Jim Callaway is definitely worth remembering as a special bushwalker since he gave more to bushwalking than bushwalking gave to him. On behalf of BNSW I would like to say thank you for your dedicated service to BNSW.
2018 Gordon Lee (d.2017)
Gordon Lee was an active member of Sydney Bush Walkers who gave many years of faithful service to BNSW. Committee lists in old ‘Bushwalker’ newsletters are a great way to confirm service to Bushwalking NSW. From recent research of archived newsletters, Gordon may have set a record as President of BNSW in consecutive years from 1982–1992. Overlapping this leadership service is his time as Editor of the ‘Bushwalker’ from 1988 to 1993. Presentation of the revived ‘Bushwalker’ left a lot to be desired. Its foolscap size and layout now appear very ratty – see the Bushwalker archive on the BNSW website. Gordon greatly improved the presentation of the magazine by using a modern word processing program, ‘Word Perfect’, to produce a smart black and white publication at A4 size. Read more on the creation of the Bushwalker here. During this time Gordon was also an active volunteer within the Search and Rescue Section of BNSW; now BSAR. Gordon also had an extra non-bushwalking skill he put to good use. As a violinist / fiddle player in a Blue Grass band, he played in the band at then popular annual Bushwalkers Ball. Unfortunately, Gordon died in late 2017.
2018 David Noble
There is a quirk in the bushwalking movement with two David Nobles. The younger NPWS Ranger, David Noble is well respected as part of the team that found the prehistoric ‘Wollemi Pine’ in a remote part of the Northern Blue Mountains. He may have been inspired to go exploring after the other David Noble started looking for canyons off Newnes Plateau and further into the Northern Blue Mountains. Initially, David, as an active member of SUBW and Springwood BWC spread this knowledge with hand drawn maps (just some of many maps from other exploration) in articles published in the magazine of the (now defunct) Kameruka Bushwalking Club (KBC). David was BNSW President in 1979 and ‘Bushwalker’ Editor in 1980. In accepting this award David spoke of his passion for bushwalking from his earliest trips around HSC time. He also spoke of the difficult time when he accepted the presidency. ‘Federation’ as it was then known was unincorporated and being sued for libel by a mine owner of Jones Creek in the Ettrema region. The previous President had taken the prudent path of resigning since Office Bearers could be personally liable.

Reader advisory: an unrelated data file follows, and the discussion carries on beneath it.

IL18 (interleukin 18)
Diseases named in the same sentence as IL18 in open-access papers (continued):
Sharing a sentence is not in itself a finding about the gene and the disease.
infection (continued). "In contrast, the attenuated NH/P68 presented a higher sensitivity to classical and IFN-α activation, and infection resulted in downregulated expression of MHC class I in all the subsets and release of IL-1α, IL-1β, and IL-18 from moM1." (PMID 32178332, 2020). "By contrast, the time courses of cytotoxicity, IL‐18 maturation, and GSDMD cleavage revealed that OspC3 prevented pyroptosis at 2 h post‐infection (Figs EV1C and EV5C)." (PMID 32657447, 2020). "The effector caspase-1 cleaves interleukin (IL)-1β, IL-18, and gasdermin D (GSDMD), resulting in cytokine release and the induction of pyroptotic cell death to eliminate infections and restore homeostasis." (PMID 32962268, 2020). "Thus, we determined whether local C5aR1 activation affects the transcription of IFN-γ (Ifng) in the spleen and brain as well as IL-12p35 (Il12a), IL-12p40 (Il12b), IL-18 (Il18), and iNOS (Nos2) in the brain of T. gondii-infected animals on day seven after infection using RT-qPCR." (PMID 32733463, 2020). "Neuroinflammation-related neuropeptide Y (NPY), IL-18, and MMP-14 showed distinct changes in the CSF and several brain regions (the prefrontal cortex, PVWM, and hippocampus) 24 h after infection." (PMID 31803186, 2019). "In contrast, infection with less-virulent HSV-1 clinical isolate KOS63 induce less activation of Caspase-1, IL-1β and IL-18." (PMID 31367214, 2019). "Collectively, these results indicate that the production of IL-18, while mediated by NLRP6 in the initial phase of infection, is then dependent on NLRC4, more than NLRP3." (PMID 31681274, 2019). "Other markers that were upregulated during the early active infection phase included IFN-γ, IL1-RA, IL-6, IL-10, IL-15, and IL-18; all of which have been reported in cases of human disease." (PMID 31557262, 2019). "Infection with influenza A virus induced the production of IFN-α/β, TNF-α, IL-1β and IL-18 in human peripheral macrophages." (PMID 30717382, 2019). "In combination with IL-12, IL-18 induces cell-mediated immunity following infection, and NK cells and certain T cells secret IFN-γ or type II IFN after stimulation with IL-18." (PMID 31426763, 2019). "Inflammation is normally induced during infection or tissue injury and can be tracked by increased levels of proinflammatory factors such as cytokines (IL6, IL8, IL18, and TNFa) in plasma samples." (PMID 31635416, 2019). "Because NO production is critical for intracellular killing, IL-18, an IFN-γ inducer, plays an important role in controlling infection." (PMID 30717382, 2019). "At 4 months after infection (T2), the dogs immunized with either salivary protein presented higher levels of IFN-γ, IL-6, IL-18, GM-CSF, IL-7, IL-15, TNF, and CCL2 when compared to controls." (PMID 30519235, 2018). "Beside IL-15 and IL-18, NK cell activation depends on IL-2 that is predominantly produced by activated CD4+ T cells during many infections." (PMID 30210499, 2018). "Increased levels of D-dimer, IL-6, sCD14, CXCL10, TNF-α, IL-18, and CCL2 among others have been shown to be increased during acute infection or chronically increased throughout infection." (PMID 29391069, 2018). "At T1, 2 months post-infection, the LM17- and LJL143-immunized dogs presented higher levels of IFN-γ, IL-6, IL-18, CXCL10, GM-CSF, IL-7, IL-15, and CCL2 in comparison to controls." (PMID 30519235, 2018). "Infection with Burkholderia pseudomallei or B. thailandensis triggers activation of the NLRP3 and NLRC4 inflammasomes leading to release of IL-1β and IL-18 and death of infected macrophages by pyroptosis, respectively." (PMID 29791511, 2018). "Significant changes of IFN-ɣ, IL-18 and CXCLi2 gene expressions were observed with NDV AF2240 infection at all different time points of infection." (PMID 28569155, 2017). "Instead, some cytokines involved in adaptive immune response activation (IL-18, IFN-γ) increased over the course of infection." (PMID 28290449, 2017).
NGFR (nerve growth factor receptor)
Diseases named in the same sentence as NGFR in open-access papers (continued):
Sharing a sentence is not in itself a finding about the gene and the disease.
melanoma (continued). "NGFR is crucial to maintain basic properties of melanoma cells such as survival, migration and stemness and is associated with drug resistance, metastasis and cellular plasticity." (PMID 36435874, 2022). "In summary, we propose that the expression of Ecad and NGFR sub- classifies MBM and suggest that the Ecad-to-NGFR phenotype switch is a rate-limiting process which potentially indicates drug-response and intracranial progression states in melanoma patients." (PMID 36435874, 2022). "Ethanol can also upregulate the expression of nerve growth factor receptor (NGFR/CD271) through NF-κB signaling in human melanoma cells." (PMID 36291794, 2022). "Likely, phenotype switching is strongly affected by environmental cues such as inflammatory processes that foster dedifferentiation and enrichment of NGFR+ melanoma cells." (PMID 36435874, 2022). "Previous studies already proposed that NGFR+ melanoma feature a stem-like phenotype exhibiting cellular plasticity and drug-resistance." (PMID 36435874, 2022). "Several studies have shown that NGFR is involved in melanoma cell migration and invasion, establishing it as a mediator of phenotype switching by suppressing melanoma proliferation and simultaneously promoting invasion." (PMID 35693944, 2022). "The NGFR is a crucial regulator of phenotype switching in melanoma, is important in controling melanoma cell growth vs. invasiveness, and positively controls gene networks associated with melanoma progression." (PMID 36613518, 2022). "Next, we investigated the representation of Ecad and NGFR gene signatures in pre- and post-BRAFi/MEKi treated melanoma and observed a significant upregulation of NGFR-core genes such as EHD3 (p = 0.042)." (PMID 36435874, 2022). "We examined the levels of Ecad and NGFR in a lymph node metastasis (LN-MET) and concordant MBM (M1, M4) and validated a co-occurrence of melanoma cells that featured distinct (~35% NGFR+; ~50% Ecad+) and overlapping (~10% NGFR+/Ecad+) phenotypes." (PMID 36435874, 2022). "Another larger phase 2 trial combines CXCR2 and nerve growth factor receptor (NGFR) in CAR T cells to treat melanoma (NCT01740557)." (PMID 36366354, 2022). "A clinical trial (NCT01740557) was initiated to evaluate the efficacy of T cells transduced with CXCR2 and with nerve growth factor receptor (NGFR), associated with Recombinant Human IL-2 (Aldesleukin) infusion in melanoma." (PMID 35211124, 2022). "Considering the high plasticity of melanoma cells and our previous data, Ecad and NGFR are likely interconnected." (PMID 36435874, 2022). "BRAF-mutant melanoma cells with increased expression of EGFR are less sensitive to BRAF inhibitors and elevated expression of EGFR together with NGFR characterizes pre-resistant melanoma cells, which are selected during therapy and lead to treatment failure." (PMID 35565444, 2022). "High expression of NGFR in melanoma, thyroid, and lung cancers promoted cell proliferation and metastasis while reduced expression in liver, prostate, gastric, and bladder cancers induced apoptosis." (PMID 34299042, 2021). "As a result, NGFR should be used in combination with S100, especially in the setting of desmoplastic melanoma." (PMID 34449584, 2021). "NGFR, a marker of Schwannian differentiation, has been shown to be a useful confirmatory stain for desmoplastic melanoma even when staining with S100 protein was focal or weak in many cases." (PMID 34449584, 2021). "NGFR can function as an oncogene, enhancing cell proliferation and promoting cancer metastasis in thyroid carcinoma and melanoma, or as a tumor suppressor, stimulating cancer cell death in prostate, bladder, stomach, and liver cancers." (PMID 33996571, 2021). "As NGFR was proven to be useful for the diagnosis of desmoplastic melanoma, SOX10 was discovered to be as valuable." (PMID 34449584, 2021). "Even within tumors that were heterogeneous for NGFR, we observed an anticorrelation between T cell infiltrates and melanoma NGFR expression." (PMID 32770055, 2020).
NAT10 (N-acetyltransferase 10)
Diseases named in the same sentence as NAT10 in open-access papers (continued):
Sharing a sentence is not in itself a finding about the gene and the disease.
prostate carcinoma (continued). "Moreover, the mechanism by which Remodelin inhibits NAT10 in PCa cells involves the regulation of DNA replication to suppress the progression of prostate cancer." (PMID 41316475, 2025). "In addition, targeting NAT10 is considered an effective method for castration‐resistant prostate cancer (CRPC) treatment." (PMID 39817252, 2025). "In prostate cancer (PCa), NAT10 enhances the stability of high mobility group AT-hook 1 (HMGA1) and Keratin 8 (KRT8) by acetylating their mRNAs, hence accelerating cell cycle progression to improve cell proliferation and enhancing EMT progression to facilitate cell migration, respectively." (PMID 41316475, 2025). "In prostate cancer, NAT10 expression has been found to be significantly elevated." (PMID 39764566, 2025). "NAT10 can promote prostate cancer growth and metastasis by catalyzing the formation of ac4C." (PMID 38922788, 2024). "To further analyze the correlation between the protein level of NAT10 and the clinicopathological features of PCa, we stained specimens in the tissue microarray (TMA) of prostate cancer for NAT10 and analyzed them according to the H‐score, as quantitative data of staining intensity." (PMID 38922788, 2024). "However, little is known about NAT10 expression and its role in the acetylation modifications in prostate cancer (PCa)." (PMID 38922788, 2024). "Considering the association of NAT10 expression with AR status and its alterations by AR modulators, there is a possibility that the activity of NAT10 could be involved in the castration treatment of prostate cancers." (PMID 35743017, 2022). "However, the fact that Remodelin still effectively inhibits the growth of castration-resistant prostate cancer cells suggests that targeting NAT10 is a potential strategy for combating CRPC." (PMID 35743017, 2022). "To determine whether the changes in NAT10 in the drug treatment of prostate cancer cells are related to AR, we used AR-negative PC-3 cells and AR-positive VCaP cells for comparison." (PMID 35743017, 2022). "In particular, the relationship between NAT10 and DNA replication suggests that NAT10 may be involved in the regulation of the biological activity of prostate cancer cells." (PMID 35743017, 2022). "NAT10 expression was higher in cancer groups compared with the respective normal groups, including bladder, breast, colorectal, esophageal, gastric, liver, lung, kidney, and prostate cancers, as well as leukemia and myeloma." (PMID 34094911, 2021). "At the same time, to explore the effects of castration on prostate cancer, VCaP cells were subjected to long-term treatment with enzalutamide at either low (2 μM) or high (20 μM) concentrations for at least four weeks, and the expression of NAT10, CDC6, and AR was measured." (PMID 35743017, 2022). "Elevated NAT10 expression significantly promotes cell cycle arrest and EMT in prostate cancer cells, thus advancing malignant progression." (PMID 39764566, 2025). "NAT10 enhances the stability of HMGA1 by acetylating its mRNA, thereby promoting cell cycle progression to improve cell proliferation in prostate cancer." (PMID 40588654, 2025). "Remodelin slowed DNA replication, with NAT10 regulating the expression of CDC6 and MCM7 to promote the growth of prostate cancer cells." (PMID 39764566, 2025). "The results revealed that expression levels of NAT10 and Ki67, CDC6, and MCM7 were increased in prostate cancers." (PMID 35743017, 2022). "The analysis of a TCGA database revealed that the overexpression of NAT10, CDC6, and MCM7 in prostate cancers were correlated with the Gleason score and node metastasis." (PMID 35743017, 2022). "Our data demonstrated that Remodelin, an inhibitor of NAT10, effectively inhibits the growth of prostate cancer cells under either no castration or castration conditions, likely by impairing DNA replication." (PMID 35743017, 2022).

2017 Wilf Julius Hilder (1934 – 2011)
Julius Wilfred Hilder, known to all as Wilf, was BNSW President multiple times including 2001, 2002 and 2003. A sad fact is that few meetings are ever entertaining. However, BNSW Committee members used to enjoy Wilf’s ‘Tracks and Access Officers’ reports at BNSW Meetings. Never written or scripted, Wilf would draw on his vast knowledge of the Blue Mountains and his time in the Geographic Names Board (of the Lands Department) to weave wonderful stories. Of course, they were never concise either, but just a joy! Wilf was a bushwalking historian who readily shared his knowledge with other researchers. Wilf pushed for the walkers right of way through restricted land around Warragamba Dam from Medlow Gap to Mt Cookem. His funeral was also well attended by Masons, as Wilf was one of their senior members. Read more about his fascinating life in his obituary in the Sydney Morning Herald 13 August 2011, page 20.
2017 Dodie Green
The Chardon Award was never intended as a long service award. She is still a highly active member of Yarrawood Bushwalkers. Dodie has shown that a young person can make a difference to bushwalking. As the Confederation (now BNSW) President during 2010, 2011 and 2012, she brought tremendous youthful enthusiasm to the task of driving Confederation forward. Bushwalking in clubs is a great way to enjoy the outdoors. The selection committee saw Dodie as a great role model for younger bushwalkers to further this great activity.